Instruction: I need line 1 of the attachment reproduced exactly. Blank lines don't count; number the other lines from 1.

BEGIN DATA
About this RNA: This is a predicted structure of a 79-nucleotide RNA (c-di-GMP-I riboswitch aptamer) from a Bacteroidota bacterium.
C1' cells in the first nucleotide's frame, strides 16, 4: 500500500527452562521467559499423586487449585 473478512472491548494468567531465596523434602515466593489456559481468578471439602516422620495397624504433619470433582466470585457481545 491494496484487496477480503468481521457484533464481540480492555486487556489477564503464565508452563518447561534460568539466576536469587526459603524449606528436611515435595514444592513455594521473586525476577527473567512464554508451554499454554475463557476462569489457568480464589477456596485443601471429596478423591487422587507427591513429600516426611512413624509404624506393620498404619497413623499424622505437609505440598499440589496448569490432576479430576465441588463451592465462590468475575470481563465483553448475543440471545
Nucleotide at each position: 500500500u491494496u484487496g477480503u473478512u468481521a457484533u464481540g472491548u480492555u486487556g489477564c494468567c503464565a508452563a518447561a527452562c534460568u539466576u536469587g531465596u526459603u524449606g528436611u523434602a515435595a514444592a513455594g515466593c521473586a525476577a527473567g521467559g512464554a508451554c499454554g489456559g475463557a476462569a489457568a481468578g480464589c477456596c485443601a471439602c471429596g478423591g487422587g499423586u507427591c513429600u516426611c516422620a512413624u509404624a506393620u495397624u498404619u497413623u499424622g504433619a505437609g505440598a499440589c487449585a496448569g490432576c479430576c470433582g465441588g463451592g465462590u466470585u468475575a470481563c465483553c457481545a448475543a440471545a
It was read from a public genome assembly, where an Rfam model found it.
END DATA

About this RNA: This is a predicted structure of a 79-nucleotide RNA (c-di-GMP-I riboswitch aptamer) from a Bacteroidota bacterium.